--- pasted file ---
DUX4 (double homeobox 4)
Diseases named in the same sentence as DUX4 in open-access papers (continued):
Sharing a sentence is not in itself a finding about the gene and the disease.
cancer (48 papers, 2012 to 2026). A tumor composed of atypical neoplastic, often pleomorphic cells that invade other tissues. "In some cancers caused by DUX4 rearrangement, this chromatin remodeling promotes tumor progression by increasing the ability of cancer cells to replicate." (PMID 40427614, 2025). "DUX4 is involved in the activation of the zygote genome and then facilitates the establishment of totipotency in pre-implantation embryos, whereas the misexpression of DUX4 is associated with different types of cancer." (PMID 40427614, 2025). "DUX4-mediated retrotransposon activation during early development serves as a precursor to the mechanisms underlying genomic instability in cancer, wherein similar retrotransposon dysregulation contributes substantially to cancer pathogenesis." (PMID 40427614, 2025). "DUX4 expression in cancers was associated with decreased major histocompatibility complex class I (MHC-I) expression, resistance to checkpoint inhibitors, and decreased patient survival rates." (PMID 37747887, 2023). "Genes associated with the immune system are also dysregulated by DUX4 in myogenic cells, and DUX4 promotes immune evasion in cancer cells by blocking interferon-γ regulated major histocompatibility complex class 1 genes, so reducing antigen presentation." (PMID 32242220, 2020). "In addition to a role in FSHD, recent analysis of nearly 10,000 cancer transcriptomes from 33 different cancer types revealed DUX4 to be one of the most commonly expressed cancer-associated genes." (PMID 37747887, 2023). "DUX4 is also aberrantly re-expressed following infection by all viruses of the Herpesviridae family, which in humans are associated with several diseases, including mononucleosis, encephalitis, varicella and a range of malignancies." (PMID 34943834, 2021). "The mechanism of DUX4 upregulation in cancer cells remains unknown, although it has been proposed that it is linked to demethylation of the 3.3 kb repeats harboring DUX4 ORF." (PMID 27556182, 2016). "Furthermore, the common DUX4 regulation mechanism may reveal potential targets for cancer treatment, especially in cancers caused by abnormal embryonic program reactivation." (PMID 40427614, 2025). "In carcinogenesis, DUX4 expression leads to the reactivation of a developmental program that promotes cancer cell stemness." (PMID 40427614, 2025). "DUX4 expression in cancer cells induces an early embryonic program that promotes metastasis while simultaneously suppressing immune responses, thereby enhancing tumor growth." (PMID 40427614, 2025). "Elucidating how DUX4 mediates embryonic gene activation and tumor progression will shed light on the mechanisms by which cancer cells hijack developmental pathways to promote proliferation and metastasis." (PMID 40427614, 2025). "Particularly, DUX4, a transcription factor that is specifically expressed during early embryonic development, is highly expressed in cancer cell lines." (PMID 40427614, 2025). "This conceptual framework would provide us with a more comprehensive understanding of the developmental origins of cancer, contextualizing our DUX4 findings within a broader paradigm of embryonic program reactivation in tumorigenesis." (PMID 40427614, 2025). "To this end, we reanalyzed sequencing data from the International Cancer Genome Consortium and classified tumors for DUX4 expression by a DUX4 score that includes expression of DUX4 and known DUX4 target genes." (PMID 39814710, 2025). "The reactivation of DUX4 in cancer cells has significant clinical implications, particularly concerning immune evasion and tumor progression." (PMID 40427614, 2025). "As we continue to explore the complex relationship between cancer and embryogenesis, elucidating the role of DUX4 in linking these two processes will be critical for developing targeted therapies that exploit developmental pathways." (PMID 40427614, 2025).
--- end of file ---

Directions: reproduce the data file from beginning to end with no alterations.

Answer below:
DUX4 (double homeobox 4)
Diseases named in the same sentence as DUX4 in open-access papers (continued):
Sharing a sentence is not in itself a finding about the gene and the disease.
cancer (48 papers, 2012 to 2026). A tumor composed of atypical neoplastic, often pleomorphic cells that invade other tissues. "In some cancers caused by DUX4 rearrangement, this chromatin remodeling promotes tumor progression by increasing the ability of cancer cells to replicate." (PMID 40427614, 2025). "DUX4 is involved in the activation of the zygote genome and then facilitates the establishment of totipotency in pre-implantation embryos, whereas the misexpression of DUX4 is associated with different types of cancer." (PMID 40427614, 2025). "DUX4-mediated retrotransposon activation during early development serves as a precursor to the mechanisms underlying genomic instability in cancer, wherein similar retrotransposon dysregulation contributes substantially to cancer pathogenesis." (PMID 40427614, 2025). "DUX4 expression in cancers was associated with decreased major histocompatibility complex class I (MHC-I) expression, resistance to checkpoint inhibitors, and decreased patient survival rates." (PMID 37747887, 2023). "Genes associated with the immune system are also dysregulated by DUX4 in myogenic cells, and DUX4 promotes immune evasion in cancer cells by blocking interferon-γ regulated major histocompatibility complex class 1 genes, so reducing antigen presentation." (PMID 32242220, 2020). "In addition to a role in FSHD, recent analysis of nearly 10,000 cancer transcriptomes from 33 different cancer types revealed DUX4 to be one of the most commonly expressed cancer-associated genes." (PMID 37747887, 2023). "DUX4 is also aberrantly re-expressed following infection by all viruses of the Herpesviridae family, which in humans are associated with several diseases, including mononucleosis, encephalitis, varicella and a range of malignancies." (PMID 34943834, 2021). "The mechanism of DUX4 upregulation in cancer cells remains unknown, although it has been proposed that it is linked to demethylation of the 3.3 kb repeats harboring DUX4 ORF." (PMID 27556182, 2016). "Furthermore, the common DUX4 regulation mechanism may reveal potential targets for cancer treatment, especially in cancers caused by abnormal embryonic program reactivation." (PMID 40427614, 2025). "In carcinogenesis, DUX4 expression leads to the reactivation of a developmental program that promotes cancer cell stemness." (PMID 40427614, 2025). "DUX4 expression in cancer cells induces an early embryonic program that promotes metastasis while simultaneously suppressing immune responses, thereby enhancing tumor growth." (PMID 40427614, 2025). "Elucidating how DUX4 mediates embryonic gene activation and tumor progression will shed light on the mechanisms by which cancer cells hijack developmental pathways to promote proliferation and metastasis." (PMID 40427614, 2025). "Particularly, DUX4, a transcription factor that is specifically expressed during early embryonic development, is highly expressed in cancer cell lines." (PMID 40427614, 2025). "This conceptual framework would provide us with a more comprehensive understanding of the developmental origins of cancer, contextualizing our DUX4 findings within a broader paradigm of embryonic program reactivation in tumorigenesis." (PMID 40427614, 2025). "To this end, we reanalyzed sequencing data from the International Cancer Genome Consortium and classified tumors for DUX4 expression by a DUX4 score that includes expression of DUX4 and known DUX4 target genes." (PMID 39814710, 2025). "The reactivation of DUX4 in cancer cells has significant clinical implications, particularly concerning immune evasion and tumor progression." (PMID 40427614, 2025). "As we continue to explore the complex relationship between cancer and embryogenesis, elucidating the role of DUX4 in linking these two processes will be critical for developing targeted therapies that exploit developmental pathways." (PMID 40427614, 2025).